Jenifer Glynn: “My Sister Rosalind Franklin”.
Thurs 17th May 2012 at Lucy Cavendish College, Cambridge.
As a chemistry undergraduate I was always subliminally aware of Rosalind Franklin, that she made an important contribution to the biological applications of x-ray diffraction but that there was some controversy though I wasn’t quite what it was all about. Doing my PhD at the Laboratory of Molecular Biology in Cambridge I walked past her model of tobacco mosaic virus regularly without actually realising what it was and who made it. So when the opportunity arose to invite her sister Jenifer Glynn to speak about her forthcoming book “My Sister Rosalind Franklin” it was a great opportunity to clarify those myths.
Jenifer put paid to those myths and described Rosalind’s character with clarity and obvious affection. Her talk was illustrated with a wealth of family photos showing Rosalind first as a small child with an infectious sense of humour and fun. Then as an adult on holiday in the mountains, clearly a very free spirit, enjoying climbing and long walks, attempting quite dangerous climbing trips, motoring through Europe. The picture she drew was of a fun-loving woman and a very dedicated and conscientious scientist: a picture quite at odds with the dour-sounding “dark lady of DNA.”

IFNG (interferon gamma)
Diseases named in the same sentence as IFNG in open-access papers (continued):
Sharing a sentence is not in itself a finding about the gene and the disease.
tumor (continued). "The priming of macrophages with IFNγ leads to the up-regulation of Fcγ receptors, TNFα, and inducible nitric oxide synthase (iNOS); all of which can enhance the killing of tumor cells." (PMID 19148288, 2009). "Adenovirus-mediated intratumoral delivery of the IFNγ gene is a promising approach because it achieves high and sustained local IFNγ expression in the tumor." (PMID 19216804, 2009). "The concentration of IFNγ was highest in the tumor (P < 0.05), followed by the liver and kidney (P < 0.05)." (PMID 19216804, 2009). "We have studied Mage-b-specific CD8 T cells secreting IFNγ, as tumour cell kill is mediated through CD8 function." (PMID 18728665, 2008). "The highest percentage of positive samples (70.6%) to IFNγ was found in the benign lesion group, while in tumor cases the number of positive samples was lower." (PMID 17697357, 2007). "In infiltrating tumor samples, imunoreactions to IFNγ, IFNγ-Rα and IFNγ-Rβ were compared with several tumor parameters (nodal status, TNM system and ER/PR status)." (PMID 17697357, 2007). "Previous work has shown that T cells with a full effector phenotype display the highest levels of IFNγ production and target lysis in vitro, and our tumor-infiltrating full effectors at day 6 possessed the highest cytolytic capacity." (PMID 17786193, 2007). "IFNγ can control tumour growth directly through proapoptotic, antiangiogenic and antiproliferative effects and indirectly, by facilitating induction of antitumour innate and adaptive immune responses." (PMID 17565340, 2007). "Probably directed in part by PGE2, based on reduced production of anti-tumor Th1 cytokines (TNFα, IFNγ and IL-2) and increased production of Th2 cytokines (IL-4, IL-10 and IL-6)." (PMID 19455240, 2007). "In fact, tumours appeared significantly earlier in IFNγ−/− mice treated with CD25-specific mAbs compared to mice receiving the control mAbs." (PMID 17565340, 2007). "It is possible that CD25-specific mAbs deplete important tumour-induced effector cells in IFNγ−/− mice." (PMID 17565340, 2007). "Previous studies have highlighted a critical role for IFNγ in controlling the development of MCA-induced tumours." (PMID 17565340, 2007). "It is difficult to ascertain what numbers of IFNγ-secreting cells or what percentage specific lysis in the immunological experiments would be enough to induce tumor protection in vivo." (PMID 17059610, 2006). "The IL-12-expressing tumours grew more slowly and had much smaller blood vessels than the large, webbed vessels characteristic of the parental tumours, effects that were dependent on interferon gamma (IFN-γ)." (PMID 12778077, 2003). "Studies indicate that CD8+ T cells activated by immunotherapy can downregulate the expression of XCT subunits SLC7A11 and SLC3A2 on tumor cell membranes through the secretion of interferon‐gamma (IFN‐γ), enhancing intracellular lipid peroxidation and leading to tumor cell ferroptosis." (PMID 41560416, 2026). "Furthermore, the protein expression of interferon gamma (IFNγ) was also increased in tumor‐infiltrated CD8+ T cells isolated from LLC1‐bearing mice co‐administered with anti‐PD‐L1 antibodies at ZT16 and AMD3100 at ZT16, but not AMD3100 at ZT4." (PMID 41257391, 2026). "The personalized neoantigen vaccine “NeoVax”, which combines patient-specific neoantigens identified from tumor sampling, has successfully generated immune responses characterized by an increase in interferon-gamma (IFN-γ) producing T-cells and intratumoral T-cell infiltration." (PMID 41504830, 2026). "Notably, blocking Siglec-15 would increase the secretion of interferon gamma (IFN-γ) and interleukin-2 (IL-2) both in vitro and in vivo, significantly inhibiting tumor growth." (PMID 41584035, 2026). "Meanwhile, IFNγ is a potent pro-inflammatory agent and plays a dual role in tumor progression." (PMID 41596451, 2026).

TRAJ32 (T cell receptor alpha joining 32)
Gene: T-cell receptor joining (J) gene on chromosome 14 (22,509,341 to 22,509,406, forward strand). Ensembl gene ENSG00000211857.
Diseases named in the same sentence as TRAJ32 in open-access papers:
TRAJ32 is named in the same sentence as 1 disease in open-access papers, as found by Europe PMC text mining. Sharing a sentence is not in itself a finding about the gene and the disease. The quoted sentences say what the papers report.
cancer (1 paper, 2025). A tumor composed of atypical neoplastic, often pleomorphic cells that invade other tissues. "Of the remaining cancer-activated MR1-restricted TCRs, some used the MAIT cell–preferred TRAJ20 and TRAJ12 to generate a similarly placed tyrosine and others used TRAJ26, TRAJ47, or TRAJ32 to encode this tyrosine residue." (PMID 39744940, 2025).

Rosalind’s contribution to science was not just in investigating the structure of DNA, that in itself lasted only two years. Prior to her work on DNA she made important contributions to the understanding of the structure of coal and its porosity during her time in Paris. After the work on DNA at Kings College London, which was marred by the unpleasantness of her work environment, she had success with the structure of the tobacco mosaic virus and embarked on the structure of the polio virus.